By Jamie Balke Explore Big Sky Columnist
I lived in an apartment last summer where I worked hard to transform my patio from a plant death zone to a successful container garden. Since then, I moved to a house with a smallish backyard, complete with a raised garden bed. I was even able to move the perennials from my patio garden and replant them in the bed just before the first cold snap.
The yard is the perfect size to putter around in, and when we moved in it was pretty much a blank slate with no trees or bushes. My dad and I have been plotting garden ideas all winter.
We first took action on our plans when my parents came to visit from Illinois a few weeks ago. Shortly after their arrival, the gardening began in earnest.
Our first step was to check out a fundraising plant and tool sale behind Ace Hardware hosted by a local gardening group. This was quite a lot of fun, and resulted in the purchase of an electric lawnmower to replace our manual mower in desperate need of blade sharpening; two large plastic pots in which to grow hops; and a small sage plant. We considered this outing a great success.
After picking up a super-long power cord for the electric mower, our next garden-related stop was Cashman’s nursery in Bozeman. We bought some beautiful annual flowers as well as vegetable seeds for the garden bed, and had a mostly friendly debate regarding the color of pots that we should choose for the front porch. Ultimately, to my dad’s chagrin, we went with the bright cobalt blue ones that my mom said would “pop.”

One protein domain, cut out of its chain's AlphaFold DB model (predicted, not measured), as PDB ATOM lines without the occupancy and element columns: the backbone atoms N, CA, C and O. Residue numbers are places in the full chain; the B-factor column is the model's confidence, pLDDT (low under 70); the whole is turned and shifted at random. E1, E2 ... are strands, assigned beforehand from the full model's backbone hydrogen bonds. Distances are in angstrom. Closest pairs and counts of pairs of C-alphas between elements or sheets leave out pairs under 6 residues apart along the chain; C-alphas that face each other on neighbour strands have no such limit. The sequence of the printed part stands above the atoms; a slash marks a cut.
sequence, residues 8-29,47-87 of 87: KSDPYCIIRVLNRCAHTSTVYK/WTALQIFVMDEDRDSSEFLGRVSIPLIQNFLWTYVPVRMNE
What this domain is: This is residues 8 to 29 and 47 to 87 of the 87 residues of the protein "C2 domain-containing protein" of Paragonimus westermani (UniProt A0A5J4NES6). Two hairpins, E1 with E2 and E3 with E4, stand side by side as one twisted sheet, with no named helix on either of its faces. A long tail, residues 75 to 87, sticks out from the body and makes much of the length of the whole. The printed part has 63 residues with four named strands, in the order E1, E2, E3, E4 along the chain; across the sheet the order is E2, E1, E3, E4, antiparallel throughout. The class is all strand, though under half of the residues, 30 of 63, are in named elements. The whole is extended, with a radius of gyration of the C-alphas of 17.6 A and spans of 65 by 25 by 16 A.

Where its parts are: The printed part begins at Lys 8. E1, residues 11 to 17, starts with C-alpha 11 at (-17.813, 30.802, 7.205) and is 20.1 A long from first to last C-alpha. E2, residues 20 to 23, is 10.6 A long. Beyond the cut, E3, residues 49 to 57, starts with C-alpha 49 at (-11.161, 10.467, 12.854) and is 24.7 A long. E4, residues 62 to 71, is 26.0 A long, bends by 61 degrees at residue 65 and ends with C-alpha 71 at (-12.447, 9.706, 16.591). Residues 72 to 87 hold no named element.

Later in the week, my dad and I set ourselves to the task of picking out a couple of trees. For the record, my father and I should never be sent unsupervised on a shopping trip because we both have a tendency to overanalyze options. After spending about an hour and a half at the nursery, pacing back and forth between several trees, speaking at length with the staff about the various species, and drawing diagrams of the yard in the dirt, we finally settled on two little aspens.
Although I know they have a relatively short life span for a tree, I couldn’t resist the idea of listening to the leaves quake, and watching them change color in the fall. Upon arriving home, my dad and I were on a mission.
While trying to discern the layout of the underground sprinkler system, having already had all the other utilities marked, we set to work considering the best possible spots for the trees that wouldn’t bring down the neighborhood’s power grid. This process took a couple more hours.
I’m a bit of a wanderer so living in a place where I can plant a tree is a somewhat surreal experience. There was a time when the notion of committing to anything more than a couple of house plants would have made me feel like hitting the road for another adventure. I’m happy to report that I felt content rather than restless as my dad and I planted the aspens.
I still have a lot to learn about gardening, but am excited to do so in a place that I love.
Jamie Balke should probably go water her plants.